By Roger Weber
Baseball is a sport that can be beautifully captured on television,
or made so awfully boring that it loses almost all that makes it a great game. Baseball on television with bad commentators
can be about as interesting as, well, listening to those bad announcers without the baseball game. Great television and radio
commentators are rare.
The great ones exist. Bob Uecker. Harry Carray. Jon Miller. Red
Barber. Jack Buck. These great announcers are able to bring fans into the ballpark. They can successfully describe all the
details of the game without sounding like a yipping puppy. Historically baseball has been a great game for radio. It is certainly
better on radio than football or basketball, both of which are very difficult to follow even with a great broadcaster. Baseball
is a sport with a lot of dead time. At the ballpark there are diversions and movements that keep a fan's interest during the
space with no game action.
I have always enjoyed the betting game at the end of the inning
when the pitcher tosses the ball back toward the mound as he runs to his team's dugout. Some pitchers are great at getting
the ball to stay on the mound. For some, it almost always rolls off. When I keep a scorecard I try to mark how often the ball
stays on the mound.
That one isn't very exciting but does provide something to talk
about between innings. Between pitches the outfielders shift, the pitcher takes signals, batters go through their routine
of shaking the bat or adjusting their gloves. Sometimes there are pitchers in the bullpen. And no matter the park there is
always something interesting going on in the stand, be it a beach ball, the wave, a vendor that thinks he's Jay Leno or even
But on radio, or even on television, fans don't get to see the
intricacies of baseball. It's usually up to the broadcaster to keep the descriptions lively and keep the listener entertained.
It's almost like taking 30 pages of real material and trying to dress them up into a 100-page book. If those 70 extra pages
are written well, the book can become far more interesting than the almanac it started as. But if these extra pages are stuffed
with obnoxious descriptions of every pebble or if they are left with big blank spots the book can be just as monotonous as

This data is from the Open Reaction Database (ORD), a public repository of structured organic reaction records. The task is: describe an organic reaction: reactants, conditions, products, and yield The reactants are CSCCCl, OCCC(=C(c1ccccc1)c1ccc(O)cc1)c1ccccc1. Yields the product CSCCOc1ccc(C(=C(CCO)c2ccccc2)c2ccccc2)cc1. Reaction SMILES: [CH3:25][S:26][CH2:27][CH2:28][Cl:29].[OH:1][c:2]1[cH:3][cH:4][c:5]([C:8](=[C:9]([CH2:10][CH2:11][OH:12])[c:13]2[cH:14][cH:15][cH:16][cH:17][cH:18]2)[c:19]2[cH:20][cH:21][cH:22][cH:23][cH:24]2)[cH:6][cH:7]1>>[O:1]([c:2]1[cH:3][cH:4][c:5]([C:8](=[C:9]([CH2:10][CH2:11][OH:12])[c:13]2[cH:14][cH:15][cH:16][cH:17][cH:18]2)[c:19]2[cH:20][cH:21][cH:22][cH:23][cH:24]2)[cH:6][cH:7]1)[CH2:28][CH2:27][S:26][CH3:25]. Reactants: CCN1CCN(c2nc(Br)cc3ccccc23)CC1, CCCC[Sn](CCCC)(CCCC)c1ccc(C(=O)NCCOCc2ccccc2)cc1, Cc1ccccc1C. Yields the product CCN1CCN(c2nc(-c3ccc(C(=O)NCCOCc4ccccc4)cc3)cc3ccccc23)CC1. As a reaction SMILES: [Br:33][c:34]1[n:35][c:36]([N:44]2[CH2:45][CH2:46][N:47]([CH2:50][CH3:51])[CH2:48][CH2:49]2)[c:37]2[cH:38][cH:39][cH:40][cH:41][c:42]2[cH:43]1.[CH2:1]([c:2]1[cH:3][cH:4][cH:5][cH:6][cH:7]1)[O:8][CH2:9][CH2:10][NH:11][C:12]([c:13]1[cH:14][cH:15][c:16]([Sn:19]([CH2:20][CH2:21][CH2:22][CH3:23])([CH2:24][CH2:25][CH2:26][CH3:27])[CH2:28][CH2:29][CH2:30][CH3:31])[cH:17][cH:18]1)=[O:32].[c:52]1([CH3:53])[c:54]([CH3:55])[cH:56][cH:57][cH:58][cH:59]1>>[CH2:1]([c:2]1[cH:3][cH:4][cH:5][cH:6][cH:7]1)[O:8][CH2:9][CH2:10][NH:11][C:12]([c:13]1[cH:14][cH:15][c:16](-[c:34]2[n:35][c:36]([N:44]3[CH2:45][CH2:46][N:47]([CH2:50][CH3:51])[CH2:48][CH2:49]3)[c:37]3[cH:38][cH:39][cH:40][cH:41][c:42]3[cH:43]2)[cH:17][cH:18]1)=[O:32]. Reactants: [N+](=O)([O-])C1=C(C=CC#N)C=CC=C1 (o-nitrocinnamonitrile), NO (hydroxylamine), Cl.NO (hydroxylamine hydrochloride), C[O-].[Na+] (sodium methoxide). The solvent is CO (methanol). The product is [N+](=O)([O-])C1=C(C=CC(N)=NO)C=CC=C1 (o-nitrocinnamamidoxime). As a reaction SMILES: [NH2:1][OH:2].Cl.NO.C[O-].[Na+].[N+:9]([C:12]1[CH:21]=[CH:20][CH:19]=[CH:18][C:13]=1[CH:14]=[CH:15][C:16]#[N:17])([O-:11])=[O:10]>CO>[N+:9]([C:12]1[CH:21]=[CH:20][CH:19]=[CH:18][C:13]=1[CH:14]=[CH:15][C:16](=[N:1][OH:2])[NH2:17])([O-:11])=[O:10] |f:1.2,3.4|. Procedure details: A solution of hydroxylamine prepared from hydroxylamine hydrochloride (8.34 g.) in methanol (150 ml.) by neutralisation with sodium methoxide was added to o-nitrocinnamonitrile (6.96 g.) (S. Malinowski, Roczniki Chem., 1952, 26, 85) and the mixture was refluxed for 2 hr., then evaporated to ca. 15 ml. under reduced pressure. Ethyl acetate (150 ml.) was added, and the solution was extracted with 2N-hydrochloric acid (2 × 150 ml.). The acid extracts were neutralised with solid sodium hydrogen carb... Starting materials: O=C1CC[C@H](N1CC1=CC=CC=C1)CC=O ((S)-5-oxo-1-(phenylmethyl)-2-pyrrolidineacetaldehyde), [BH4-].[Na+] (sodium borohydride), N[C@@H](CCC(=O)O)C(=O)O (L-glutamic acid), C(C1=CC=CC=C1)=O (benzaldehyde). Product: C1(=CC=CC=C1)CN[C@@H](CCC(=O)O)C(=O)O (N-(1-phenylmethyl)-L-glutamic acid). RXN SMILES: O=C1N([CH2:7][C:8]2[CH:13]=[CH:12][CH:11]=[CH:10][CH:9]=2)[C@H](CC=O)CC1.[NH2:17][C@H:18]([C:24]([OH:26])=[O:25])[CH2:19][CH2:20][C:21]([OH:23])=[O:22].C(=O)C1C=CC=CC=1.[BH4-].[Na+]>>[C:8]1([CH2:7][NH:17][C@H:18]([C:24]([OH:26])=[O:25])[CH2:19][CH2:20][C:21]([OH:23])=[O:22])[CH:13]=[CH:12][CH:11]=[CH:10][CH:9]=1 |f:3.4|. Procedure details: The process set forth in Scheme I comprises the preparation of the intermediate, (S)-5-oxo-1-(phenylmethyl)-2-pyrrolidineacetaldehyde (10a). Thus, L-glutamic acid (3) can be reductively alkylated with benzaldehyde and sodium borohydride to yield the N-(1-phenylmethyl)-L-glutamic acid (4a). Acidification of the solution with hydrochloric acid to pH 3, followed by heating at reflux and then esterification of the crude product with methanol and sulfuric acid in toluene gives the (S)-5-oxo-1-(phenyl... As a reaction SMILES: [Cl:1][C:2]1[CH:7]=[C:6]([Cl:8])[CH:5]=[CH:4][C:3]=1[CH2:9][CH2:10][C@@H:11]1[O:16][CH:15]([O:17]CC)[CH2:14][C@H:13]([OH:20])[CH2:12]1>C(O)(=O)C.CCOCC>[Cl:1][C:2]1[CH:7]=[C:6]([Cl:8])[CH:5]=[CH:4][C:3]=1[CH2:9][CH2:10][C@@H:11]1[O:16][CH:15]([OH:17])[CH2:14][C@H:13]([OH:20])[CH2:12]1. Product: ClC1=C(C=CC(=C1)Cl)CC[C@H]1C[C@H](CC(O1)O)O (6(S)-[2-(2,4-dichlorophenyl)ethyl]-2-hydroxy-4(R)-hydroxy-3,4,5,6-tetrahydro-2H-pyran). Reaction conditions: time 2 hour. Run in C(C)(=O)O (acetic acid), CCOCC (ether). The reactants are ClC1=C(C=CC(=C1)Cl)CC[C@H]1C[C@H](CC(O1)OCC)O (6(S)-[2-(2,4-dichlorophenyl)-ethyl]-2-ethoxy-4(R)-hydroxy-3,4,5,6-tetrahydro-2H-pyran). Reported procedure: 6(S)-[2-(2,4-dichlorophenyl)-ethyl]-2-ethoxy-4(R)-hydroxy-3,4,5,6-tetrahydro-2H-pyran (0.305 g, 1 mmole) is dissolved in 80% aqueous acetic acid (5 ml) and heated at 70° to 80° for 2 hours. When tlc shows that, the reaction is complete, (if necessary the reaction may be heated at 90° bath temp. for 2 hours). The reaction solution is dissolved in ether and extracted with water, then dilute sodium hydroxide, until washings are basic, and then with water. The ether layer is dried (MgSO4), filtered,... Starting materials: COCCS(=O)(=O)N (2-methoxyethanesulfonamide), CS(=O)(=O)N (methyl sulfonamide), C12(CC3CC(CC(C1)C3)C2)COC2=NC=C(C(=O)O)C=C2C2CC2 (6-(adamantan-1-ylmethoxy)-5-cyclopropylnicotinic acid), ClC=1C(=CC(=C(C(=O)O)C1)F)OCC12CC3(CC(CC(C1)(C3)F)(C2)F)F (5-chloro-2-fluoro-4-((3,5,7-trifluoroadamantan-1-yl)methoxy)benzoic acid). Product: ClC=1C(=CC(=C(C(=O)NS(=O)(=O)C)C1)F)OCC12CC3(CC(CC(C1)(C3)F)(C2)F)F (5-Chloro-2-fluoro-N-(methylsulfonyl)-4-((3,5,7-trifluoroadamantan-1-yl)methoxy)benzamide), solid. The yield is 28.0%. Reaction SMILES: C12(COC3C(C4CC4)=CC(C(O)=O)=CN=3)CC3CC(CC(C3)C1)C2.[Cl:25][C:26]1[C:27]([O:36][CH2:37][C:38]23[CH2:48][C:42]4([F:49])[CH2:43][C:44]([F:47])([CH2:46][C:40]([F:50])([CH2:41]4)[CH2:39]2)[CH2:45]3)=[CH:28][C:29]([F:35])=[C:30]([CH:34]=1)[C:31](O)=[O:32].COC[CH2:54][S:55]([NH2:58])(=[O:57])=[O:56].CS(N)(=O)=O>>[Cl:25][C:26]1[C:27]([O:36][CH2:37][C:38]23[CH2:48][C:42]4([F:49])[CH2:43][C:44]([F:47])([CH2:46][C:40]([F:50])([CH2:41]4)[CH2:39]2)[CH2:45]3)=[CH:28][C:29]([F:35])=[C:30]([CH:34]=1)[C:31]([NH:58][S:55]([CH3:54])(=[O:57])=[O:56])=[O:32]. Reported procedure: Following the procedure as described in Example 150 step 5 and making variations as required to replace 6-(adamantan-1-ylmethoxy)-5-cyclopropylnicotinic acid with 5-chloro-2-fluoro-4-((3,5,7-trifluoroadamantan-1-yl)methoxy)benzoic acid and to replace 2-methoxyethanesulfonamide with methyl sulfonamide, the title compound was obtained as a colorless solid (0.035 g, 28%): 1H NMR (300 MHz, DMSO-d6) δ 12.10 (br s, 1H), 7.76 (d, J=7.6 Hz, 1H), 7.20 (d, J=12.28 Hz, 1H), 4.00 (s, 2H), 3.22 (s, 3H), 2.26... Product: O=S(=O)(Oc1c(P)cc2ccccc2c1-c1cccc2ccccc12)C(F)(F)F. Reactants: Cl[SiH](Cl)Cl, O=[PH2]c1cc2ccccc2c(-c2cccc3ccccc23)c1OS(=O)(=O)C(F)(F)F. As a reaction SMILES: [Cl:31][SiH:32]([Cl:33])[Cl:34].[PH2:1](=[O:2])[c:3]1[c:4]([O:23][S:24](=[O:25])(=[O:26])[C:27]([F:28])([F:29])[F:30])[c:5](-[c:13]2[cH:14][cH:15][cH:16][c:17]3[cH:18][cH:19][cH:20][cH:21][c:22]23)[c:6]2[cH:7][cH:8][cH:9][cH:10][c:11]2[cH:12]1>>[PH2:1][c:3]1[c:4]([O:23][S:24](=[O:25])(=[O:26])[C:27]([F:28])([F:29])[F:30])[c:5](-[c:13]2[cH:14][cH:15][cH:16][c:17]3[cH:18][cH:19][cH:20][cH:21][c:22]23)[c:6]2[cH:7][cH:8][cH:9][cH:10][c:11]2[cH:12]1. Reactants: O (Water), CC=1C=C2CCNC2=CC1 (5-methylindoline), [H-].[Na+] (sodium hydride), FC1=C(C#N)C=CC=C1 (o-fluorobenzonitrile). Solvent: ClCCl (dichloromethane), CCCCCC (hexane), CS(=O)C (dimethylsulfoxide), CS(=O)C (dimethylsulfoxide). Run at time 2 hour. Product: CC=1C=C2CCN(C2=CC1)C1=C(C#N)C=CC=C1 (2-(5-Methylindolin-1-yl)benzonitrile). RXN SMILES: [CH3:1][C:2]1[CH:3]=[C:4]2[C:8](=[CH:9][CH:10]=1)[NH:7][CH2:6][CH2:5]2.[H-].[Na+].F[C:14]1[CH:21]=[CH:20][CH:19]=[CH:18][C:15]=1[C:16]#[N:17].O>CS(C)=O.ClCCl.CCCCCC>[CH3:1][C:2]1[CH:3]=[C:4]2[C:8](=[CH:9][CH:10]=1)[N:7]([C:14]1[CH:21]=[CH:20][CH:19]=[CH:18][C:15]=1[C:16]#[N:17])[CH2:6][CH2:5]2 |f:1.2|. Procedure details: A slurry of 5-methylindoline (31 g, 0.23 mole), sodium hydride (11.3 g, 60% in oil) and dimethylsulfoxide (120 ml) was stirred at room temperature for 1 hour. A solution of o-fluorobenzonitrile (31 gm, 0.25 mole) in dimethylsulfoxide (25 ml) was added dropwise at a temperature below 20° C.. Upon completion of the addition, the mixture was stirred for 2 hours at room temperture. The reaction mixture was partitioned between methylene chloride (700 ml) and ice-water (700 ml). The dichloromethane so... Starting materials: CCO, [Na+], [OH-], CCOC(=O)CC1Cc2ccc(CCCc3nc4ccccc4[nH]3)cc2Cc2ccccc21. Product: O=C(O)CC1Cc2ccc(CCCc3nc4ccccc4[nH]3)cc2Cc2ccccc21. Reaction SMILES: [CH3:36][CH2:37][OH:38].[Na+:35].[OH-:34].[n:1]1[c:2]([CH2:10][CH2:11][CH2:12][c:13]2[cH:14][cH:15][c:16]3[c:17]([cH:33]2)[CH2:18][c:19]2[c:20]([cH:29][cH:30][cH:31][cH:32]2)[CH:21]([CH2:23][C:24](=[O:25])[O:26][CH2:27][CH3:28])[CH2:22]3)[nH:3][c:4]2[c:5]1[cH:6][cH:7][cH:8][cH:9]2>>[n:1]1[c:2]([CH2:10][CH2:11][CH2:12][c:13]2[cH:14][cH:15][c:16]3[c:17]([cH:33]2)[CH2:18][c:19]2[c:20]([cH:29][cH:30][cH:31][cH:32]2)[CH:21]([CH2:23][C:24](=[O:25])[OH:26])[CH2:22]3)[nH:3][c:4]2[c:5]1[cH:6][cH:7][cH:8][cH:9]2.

the 30 pages we started with, only thrice as long.
In addition to its lack of continuous action, baseball on the
radio has another challenge that football and basketball don't face. It's a season with over ten times as many games as the
NFL season. Most games mean little more than a notch in the standings equivalent to 6/10 of one point of a team's final winning
percentage. So while a football game on radio can capture a fan's interest because of the sheer importance of the game, baseball
most of the time won't. Again, it's the broadcaster's job to make the game worth listening to. And again, with 162 games,
if he makes each sound too exciting, the fans will get tired of listening. I've always been impressed with the ability of
some announcers to tell interesting stories that have very close relation to the situation at hand and a batter for whom they
might not know more than a name, a number, a position and a birthday.
Broadcasters become part of a baseball team's image. Famous phrases
like Marty Brenneman's "And this one belongs to the Reds" can symbolize a team for thousands of fans. Every broadcaster has
his own calls for a pitcher's windup, a home run and a home team victory. In Philadelphia they have marks in the win column for the "Fightin'
Phils." And in New York, "thhhhhheeeeeeeee Yankees win!"
And every radio and television station has its sponsors for different events in the game like calls to the bullpen presented
by the local phone company or relief stats presented by a heartburn medication.
And because anymore announcers usually come in pairs, one as the
play-by-play guy and one as the "color commentator," the two have to interact well. Famous Cubs' broadcaster Harry Carray
was such a show himself that is would have been easy for him to overwhelm anybody working with him, but Carray often took
time out to tease partner Steve Stone for giving up the only home run Cleveland
second baseman Duane Kuiper hit in his entire nearly 3,400-at bat career.
All these trademarks are part of the ballpark experience. Not
all fans have the time or money to actually make their way to the park, so the broadcasters must bring the park to them. For
the fans in the car or in their living room what they know from the ballpark may be only what they see on television or the
calls they hear on the radio. A great announcer can bring his broadcasts as many unique features as in the ballparks themselves.